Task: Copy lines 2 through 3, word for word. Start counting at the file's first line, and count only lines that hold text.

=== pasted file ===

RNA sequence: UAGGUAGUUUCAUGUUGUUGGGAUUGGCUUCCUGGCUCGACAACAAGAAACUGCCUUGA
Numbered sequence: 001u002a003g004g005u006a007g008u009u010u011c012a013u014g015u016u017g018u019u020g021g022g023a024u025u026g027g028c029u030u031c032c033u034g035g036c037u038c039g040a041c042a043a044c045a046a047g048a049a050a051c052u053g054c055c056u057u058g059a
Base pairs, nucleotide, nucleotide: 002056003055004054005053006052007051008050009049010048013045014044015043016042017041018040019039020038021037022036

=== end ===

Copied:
Numbered sequence: 001u002a003g004g005u006a007g008u009u010u011c012a013u014g015u016u017g018u019u020g021g022g023a024u025u026g027g028c029u030u031c032c033u034g035g036c037u038c039g040a041c042a043a044c045a046a047g048a049a050a051c052u053g054c055c056u057u058g059a
Base pairs, nucleotide, nucleotide: 002056003055004054005053006052007051008050009049010048013045014044015043016042017041018040019039020038021037022036